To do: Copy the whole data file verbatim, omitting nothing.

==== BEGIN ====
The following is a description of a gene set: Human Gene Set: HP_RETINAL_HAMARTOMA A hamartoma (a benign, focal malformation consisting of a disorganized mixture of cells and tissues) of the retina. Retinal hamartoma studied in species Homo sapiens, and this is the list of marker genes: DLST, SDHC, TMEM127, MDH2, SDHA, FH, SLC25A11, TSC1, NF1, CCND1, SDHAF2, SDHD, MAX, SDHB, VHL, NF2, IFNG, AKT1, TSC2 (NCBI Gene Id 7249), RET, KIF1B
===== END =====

The following is a description of a gene set: Human Gene Set: HP_RETINAL_HAMARTOMA A hamartoma (a benign, focal malformation consisting of a disorganized mixture of cells and tissues) of the retina. Retinal hamartoma studied in species Homo sapiens, and this is the list of marker genes: DLST, SDHC, TMEM127, MDH2, SDHA, FH, SLC25A11, TSC1, NF1, CCND1, SDHAF2, SDHD, MAX, SDHB, VHL, NF2, IFNG, AKT1, TSC2 (NCBI Gene Id 7249), RET, KIF1B